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Book Chronicles – TBR 2017


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Every year I sign up quite eagerly for the Goodreads and HT Brunch ‘s reading challenges and nominate a number of books to read in the year. Its more to egg myself on than anything else. Last years reading score was pretty dismal as somehow I lost steam midway in the year and ended with a total of 17/40 books.

So yes my 2018 reading challenges are bolstered with a greater number now to make up for the unread ones as I have piles to read before I buy new ones. I had imposed a ban on buying last september till I read all the unread ones in my bookshelves. (P.S: already brought 6 books before the end of first month of the year )

I just want to talk about the best reads out of the 17 books I read last year – many first time authors and each surprised/overwhelmed me with their impeccable narration, character sketches and writing styles.

The 5 * club

Vivek Shanbhag’s Ghachar Ghochar was the biggest surprise in the bag for me. A rustic tale layered with several colloquial/regional allegories, this book had me hooked till the end. Translated from Kannada,  the book is set in Bangalore and the tale is about a simple family, their fortunes and how a relocation/change of plans unhinges the entire family scene. I recommend this book as a must read for Indian Literature fans.

Nilanjana Roy is another Indian author who mesmerised me with her awe-inspiring character sketches of the cats of Nizammudin. Each and every character in her story comes alive via intriguing quirks, further underlined by their unique names that lends essence to their persona. The Wildings  and The Hundred Names of darkness were loved to death by me and I wish the author would continue the tale and write more about this world.

Short stories by Aimee Bender were an amazing find to read, with each tale more fantastic than the other. Imagine weavers who could repair tiger skins and of course the tigers who split their skins – this is one of the best stories in this collection aptly titled The Color Master . Pick this one up to understand word play and how it can tease your imagination in the most fantastic manner ever. The particular sadness of lemon cake talks about a little girl who can feel emotions of the cook/baker by simply tasting their food. She can gauge their mood and the story behind it so perfectly that you wish you had the gift too.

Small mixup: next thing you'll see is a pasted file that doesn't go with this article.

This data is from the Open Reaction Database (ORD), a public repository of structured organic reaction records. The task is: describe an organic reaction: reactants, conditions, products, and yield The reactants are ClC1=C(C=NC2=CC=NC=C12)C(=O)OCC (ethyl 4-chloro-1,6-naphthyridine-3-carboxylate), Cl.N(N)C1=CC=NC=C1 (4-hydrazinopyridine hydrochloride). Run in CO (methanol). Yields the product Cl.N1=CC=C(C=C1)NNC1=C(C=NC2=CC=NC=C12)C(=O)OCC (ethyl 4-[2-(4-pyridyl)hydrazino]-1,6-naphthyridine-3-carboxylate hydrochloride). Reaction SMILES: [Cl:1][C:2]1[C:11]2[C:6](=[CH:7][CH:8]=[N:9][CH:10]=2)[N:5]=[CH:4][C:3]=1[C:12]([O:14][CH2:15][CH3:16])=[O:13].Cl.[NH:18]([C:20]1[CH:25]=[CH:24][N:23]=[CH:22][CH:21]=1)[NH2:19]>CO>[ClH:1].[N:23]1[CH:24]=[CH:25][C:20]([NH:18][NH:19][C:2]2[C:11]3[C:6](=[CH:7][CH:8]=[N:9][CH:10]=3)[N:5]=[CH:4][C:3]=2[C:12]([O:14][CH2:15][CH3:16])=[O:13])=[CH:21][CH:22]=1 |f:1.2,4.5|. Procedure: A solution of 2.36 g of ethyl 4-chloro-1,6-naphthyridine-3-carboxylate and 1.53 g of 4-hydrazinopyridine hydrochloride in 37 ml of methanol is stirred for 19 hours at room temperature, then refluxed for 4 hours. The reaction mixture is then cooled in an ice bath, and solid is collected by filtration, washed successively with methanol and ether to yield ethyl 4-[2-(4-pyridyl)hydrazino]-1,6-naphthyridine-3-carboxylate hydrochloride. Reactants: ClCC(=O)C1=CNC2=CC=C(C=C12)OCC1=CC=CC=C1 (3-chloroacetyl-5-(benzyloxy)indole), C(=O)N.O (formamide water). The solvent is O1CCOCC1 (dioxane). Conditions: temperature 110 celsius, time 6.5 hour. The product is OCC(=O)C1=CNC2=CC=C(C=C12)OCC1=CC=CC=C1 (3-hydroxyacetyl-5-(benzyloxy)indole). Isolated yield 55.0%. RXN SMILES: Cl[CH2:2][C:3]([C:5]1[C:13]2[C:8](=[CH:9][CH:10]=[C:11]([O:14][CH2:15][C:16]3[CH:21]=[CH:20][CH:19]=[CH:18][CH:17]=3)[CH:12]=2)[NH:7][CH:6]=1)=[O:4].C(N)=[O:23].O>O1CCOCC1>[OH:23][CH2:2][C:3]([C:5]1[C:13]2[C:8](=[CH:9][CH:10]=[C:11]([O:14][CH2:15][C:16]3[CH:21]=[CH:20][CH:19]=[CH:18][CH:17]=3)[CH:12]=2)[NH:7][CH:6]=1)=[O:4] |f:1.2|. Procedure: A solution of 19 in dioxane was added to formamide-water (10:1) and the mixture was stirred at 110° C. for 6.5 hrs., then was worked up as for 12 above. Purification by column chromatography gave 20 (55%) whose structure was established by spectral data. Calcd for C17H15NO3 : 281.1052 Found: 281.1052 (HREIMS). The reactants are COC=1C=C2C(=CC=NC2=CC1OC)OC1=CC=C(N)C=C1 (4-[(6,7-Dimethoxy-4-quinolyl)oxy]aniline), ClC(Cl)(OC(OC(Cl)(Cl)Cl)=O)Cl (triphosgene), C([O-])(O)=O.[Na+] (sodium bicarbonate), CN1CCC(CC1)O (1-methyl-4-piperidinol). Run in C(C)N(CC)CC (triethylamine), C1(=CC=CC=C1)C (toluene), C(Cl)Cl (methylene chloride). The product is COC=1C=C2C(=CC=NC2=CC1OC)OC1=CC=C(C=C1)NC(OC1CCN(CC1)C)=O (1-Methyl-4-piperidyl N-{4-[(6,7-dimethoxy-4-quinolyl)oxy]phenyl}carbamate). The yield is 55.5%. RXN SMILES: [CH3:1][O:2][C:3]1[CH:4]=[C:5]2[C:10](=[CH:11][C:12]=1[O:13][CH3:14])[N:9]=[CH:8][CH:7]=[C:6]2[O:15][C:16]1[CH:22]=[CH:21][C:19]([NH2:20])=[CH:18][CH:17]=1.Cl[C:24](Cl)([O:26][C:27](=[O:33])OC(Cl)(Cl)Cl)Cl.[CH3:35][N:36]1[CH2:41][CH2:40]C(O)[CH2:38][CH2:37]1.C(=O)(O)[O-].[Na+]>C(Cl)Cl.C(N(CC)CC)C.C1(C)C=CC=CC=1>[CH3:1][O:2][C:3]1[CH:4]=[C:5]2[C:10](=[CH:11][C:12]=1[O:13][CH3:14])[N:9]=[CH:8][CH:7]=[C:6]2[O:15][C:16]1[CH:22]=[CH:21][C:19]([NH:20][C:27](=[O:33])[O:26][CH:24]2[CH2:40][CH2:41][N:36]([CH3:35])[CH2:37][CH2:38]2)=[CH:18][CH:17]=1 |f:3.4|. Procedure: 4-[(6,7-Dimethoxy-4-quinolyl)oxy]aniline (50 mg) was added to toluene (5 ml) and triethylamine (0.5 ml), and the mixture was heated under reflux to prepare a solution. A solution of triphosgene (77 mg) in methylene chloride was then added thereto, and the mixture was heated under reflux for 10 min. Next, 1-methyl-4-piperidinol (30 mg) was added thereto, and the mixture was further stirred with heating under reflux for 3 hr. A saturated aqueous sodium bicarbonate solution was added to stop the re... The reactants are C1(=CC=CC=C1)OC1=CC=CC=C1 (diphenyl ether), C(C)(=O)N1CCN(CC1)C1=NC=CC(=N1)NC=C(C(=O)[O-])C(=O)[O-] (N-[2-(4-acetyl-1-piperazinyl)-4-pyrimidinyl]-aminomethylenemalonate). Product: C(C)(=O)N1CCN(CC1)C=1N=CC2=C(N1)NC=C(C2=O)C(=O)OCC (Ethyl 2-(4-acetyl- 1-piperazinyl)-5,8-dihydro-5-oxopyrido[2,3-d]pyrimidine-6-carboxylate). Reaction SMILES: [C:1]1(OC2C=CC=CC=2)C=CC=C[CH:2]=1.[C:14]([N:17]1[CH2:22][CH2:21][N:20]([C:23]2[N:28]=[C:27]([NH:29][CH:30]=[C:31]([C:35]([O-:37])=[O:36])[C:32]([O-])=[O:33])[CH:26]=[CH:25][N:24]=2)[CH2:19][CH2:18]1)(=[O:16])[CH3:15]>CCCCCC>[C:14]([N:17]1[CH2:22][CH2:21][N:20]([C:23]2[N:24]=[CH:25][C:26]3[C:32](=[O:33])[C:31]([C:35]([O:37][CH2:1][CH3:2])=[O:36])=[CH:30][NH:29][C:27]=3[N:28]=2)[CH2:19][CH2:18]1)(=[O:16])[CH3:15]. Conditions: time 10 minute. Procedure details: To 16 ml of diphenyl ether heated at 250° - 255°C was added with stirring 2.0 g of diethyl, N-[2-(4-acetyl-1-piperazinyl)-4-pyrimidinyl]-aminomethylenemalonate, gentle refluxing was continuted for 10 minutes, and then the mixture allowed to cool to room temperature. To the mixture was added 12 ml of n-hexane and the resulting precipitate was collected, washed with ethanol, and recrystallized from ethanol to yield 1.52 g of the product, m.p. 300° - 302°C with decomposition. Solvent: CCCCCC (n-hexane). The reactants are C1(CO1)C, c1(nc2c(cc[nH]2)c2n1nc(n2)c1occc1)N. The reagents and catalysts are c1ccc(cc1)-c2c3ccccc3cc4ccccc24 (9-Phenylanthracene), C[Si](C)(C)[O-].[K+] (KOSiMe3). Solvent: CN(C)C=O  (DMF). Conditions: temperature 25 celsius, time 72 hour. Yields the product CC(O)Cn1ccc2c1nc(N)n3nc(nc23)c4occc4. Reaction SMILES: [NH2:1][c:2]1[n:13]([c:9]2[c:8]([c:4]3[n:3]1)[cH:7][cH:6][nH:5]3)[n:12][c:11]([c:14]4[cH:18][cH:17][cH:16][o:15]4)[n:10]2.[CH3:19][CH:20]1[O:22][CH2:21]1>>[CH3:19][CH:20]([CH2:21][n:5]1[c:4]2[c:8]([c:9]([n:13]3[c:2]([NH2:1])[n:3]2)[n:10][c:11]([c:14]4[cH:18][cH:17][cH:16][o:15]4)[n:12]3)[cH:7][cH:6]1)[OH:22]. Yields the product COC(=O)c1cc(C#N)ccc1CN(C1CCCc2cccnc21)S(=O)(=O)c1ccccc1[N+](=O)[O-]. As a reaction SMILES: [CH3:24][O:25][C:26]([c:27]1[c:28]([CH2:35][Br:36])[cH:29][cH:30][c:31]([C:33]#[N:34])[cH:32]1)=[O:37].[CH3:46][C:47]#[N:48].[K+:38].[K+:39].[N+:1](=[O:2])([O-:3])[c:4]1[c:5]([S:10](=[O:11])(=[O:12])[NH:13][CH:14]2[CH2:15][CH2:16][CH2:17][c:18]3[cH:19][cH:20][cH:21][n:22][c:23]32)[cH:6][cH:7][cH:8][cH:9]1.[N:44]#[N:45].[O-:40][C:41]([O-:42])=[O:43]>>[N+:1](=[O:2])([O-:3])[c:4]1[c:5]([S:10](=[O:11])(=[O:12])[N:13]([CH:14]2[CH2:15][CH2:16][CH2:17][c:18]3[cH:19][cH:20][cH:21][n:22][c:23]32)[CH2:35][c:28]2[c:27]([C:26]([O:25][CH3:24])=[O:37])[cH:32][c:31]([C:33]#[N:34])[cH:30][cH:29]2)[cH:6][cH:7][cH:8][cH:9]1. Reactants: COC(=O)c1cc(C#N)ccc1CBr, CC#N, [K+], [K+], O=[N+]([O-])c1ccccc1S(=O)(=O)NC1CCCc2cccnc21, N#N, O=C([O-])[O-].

The acclaimed Bell Jar by Sylvia Plath was simply beatific for the prosaic writing; there are such amazing lilt in her phrases that they elevate ordinary/mundane happenstance to something exotic and coveted. Her thought process and writing style is crisp and left me quite an ache at the end for the pathos is palpable in her questions and doubts. If you havent read this, please please do yourselves a favour and do it now.

The 4 * club

I had picked Caraval by Stephanie Garber as I am a big time fantasy fan and the blurb enticed me; but it wasnt as great as the anticipated promise of a stellar fantasy. I still rated it a 4* as I am hoping the sequel is better.

Seahorse by Janice Pariat was again a revelation into writings by Indian authors of recent times ( I am far from impressed from the current set) and had me read the book in quite a short time. I loved the interplay of relationships via suggestive notes, leaving a lot to my imagination. I would recommend reading this author for sure.

The dark days Club by Alison Goodman was a gift from a fellow book addict and I found it a heady mix of magical lore and Victorian era with a dash of Sherlock Holmes added in for a good measure. I loved the mystery set in the book and the unraveling of it via some interesting characters.

The let down

Most disliked book of the lot was Finding Juliet and this was read purely for a book club review, which was a paid one. I think this book just didn’t appeal to my sensibilities at all and might be a hit with a much younger generation (perhaps)

Another one which in my opinion is over hyped was the Kabul beauty school by Deborah Rodriguez for the writing is very bland and plain and the plot meanders with meaningless chatter at several places.

Ingo by Helen Dunmore held promised wonder of a delicious fantasy mystery but disappointed in its narration; its a series and I havent picked up the next one yet.

End Note

I am reserving judgement of Ghostwritten by David Mitchell as I am unsure if I have understood the book and perhaps need another read of it. Though I must say the writing is surreal as it flicks from one location to another and then connects them all together.